Dan L. Sharits was an enterprising and ambitious manager of the Star theater (1911-1918) in Medford, Oregon, who leveraged his movie theater experience into a career making pictures in Hollywood.
He recounts his Horatio Alger story in a 1916 piece in Motography, “From Usher to Exhibitor.” In 1906, he started as a humble usher in Memphis, Tennessee, but in no time he became “chief operator.” After touring the country as a vaudeville performer, he landed in southern Oregon to manage the Star. The Star had plenty of competition during Medford’s boom time in the 1910s, so Sharits used several inventive strategies for attracting audiences, including attaching an electric sign on the top of his car and playing orchestra bells while driving around town.
The “Live Wire Exhibitors” column in Motion Picture News carried the following item about his novel gimmick to promote The Battle Cry of Peace in 1916 by draping all of the city’s streetcars with banners, along with a giant flag across Main Street.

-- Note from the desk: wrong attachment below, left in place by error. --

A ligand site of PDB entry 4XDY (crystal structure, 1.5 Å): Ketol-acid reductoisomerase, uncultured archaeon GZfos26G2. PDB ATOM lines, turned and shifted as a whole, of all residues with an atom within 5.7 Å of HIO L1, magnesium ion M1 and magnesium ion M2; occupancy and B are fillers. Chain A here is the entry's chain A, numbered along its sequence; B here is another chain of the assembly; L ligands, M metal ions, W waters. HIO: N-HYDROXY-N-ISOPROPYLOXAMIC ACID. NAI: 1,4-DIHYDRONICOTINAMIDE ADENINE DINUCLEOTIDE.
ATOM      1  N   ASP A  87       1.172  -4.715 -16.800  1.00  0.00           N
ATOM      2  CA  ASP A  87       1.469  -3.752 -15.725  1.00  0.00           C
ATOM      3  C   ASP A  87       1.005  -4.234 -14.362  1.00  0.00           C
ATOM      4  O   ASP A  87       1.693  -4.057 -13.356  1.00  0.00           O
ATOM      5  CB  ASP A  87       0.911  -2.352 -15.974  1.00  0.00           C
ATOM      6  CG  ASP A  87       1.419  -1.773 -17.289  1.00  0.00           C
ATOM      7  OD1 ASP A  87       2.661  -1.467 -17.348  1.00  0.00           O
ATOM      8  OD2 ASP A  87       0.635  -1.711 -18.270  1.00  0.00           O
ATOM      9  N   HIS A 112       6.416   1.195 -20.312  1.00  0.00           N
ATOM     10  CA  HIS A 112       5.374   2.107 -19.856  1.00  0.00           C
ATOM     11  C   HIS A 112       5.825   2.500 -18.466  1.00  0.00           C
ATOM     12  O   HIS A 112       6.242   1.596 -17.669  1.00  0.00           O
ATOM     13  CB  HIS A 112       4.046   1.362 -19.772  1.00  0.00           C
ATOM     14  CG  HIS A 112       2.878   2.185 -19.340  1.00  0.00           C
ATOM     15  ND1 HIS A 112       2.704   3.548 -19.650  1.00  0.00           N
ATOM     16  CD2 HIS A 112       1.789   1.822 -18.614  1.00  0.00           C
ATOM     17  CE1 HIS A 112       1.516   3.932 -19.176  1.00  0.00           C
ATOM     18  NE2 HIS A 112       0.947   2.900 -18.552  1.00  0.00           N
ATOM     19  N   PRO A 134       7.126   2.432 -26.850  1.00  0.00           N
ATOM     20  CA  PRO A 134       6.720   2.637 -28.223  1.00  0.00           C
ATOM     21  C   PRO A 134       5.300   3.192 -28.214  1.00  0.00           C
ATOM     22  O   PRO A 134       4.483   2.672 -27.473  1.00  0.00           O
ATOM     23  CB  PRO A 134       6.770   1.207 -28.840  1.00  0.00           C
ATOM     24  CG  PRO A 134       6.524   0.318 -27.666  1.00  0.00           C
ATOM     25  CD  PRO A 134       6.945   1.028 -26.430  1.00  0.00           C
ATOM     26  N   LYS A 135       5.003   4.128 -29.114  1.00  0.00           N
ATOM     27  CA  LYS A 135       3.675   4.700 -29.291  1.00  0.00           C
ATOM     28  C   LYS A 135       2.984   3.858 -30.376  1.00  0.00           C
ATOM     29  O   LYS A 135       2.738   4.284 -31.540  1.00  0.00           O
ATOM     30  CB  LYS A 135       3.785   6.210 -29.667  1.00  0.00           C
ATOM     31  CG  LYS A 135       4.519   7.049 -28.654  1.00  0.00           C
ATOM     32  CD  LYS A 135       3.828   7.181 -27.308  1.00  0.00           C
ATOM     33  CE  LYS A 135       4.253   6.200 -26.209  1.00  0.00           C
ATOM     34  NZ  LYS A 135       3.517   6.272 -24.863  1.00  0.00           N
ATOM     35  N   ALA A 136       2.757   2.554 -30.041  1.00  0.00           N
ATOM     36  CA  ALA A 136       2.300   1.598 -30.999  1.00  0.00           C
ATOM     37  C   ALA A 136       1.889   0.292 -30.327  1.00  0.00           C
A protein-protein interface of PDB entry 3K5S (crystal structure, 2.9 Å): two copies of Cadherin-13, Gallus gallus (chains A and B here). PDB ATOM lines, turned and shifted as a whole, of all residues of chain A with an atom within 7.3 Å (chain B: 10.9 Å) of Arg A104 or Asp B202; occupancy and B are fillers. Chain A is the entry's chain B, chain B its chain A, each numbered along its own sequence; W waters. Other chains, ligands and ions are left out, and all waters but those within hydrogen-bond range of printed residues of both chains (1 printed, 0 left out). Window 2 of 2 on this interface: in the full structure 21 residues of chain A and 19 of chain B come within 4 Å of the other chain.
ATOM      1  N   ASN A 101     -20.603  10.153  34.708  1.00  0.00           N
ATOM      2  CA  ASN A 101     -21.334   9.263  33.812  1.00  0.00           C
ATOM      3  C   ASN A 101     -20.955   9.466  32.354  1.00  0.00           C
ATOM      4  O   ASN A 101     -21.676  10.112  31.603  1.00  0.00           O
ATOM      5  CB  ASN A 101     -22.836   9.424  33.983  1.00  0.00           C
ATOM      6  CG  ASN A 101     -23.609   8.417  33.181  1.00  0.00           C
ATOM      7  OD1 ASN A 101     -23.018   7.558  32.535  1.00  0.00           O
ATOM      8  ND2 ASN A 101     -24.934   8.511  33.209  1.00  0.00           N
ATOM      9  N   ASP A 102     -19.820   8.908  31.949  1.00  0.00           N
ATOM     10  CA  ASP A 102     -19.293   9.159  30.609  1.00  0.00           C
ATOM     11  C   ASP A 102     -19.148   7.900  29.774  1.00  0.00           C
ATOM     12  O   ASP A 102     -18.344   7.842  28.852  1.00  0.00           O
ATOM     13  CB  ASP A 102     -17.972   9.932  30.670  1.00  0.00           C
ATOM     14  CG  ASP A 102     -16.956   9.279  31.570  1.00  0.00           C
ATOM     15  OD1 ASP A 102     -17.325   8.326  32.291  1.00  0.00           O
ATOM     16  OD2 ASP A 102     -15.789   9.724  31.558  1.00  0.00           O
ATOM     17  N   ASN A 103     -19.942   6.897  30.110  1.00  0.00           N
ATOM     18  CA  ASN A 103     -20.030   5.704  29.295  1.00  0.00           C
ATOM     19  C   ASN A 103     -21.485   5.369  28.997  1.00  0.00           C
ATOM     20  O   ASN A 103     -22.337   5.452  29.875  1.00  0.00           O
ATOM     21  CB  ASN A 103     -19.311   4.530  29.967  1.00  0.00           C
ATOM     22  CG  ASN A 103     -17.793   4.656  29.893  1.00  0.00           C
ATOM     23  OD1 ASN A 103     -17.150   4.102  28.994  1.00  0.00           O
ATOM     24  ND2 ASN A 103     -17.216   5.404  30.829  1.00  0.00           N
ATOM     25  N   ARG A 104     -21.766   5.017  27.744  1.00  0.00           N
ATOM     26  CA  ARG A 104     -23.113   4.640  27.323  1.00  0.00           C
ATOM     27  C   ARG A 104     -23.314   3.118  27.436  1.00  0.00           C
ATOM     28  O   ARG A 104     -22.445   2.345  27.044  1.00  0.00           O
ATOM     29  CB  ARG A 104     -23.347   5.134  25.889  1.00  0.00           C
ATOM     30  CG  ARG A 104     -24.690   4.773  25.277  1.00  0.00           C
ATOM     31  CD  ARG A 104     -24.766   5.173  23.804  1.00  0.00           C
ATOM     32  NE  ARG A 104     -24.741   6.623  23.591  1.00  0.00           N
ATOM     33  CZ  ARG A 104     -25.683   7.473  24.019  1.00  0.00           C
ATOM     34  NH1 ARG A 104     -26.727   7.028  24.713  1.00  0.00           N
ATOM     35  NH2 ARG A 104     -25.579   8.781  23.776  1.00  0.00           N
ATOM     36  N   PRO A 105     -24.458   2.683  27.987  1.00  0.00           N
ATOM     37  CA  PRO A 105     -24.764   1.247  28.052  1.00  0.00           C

Sharits started making local movies as another draw for audiences, who would flock to theaters to see themselves on screen. Among these was a feature length film called “The Stolen Pie,” which he seems to have started making in 1914 in Louisiana and Kansas
Sharits brought the formula to Eugene in the summer of 1915, where it was pitched as an advertising film featuring prominent local citizens. “The Stolen Pie” screened at the Oregon theatre.
The next summer in 1916 Sharits replicated his success in Klamath Falls and Medford.
He continued his program of self-promotion with an ad for himself in Camera! magazine.
By 1922 he was working as a cameraman in Hollywood, and continued as a film editor on several films in the 1920s.